If we collectively begin to realise the enormous potential for New Zealand and Vietnamese businesses to increase business collaboration, strengthen investment, and grow our complementary trade relationship, we will not only meet the target of 2 billion USD (~3.2 billion NZD) two-way trade by 2024, we will exceed it.

Will Prime Minister Jacinda Ardern's visit this time open up new prospects for cooperation between the two countries?

Meetings with all top four leaders of Vietnam will help the two sides continue to build trust, share mutual understanding and reaffirm commitments, and build on areas of common interest. This will absolutely result in further cooperation between the two sides.

Furthermore, activities between both countries’ business delegations, with the presence of Prime Minister Jacinda Ardern and policy makers from Vietnam and New Zealand, will help to establish meaningful connections, discuss ways to promote bilateral trade, uncover opportunities that are mutually beneficial, and identify how to capitalise on them.

There are some really great developments, and we’ve also been working hard to refresh prior arrangements so that they can take account of new development and opportunities, but that is for our Prime Ministers to share.

One area we can expect our leaders to look hard at in terms of opportunities for collaboration is climate change. The visit will occur in the context of COP27 and, following the ambitious commitments made by our two countries at COP26 and previously, there are absolutely opportunities to work closer together.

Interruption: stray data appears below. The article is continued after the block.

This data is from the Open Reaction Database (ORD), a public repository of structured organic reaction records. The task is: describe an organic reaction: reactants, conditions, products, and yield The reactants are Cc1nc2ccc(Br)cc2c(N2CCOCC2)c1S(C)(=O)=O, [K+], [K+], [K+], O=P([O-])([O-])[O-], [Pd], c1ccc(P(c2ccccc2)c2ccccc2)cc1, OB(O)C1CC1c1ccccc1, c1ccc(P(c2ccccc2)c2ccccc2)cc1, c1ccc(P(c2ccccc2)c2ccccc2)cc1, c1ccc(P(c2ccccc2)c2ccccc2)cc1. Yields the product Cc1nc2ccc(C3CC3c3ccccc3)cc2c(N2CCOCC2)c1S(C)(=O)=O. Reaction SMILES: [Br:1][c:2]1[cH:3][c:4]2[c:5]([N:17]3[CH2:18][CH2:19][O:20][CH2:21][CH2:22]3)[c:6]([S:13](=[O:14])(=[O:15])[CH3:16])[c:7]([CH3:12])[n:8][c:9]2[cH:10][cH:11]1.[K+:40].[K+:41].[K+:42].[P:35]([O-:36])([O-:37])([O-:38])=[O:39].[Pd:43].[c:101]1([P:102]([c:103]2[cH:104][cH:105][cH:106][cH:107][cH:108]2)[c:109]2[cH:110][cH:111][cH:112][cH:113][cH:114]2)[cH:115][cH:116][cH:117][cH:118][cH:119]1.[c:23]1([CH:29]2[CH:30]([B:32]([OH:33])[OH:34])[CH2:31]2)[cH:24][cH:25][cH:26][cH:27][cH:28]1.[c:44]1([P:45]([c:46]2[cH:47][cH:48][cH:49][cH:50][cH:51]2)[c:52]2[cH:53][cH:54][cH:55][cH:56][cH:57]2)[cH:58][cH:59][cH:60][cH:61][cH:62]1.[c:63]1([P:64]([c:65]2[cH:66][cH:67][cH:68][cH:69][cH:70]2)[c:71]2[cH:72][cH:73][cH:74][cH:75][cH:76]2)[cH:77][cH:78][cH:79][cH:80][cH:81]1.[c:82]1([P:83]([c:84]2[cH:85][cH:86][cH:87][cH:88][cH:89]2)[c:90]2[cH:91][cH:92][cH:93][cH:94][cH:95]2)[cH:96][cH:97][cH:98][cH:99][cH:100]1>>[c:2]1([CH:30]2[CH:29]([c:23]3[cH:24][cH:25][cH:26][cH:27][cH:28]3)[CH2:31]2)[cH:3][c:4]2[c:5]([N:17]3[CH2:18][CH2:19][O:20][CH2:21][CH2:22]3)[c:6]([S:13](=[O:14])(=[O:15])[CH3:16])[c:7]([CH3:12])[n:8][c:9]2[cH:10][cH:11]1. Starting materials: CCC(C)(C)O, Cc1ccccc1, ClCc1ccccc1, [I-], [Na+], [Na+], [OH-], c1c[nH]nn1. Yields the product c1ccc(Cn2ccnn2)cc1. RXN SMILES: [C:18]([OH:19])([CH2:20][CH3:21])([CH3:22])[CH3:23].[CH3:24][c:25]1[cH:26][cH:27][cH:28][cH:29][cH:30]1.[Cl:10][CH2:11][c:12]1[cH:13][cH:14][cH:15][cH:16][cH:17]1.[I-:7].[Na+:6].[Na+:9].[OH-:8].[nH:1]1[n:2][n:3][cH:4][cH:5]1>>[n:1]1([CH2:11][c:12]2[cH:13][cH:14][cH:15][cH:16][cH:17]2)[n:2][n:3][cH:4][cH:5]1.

We are already making progress in the agriculture sector and I think carbon markets are another area ripe for collaboration.

New Zealand Prime Minister’s Vietnam visit to increase cooperation and recovery together
NZTE’s Made with Care campaign was developed specifically for the Vietnam market. (Photo: Viet Nguyen)

In addition to cooperation in education and agriculture, another area that was also mentioned at the Vietnam-New Zealand foreign ministers' meeting in September was cooperation on security - defense. Can you provide more details about cooperation in this field in the past and in the future?

The relationship has seen strong momentum recently in defence and security cooperation between our two countries. This includes the effective implementation of the New Zealand-Vietnam Peacekeeping Operations Training and Cooperation Implementing Arrangement, and regular high-level defence exchanges in both directions, signal our strengthening defence relations.

We are also working hard to build upon the 2019 arrangement between the Ministry of Public Security of Vietnam and New Zealand Police on countering transnational crimes through regular information exchanges, and training programmes on anti-money laundering and anti-human trafficking and smuggling.

Both sides also cooperate closely in both bilateral and multilateral mechanisms on maritime security and safety to promote respect for and adherence to the United Nations Convention on the Law of the Sea 1982 (UNCLOS).

Efforts focus on freedom of navigation and overflight in the region in order to promote unimpeded commerce, mutual trust and confidence, and the peaceful resolution of disputes, including disputes in the South China Sea, in accordance with international law, particularly UNCLOS, and with full respect to the diplomatic and legal process.

Thank you!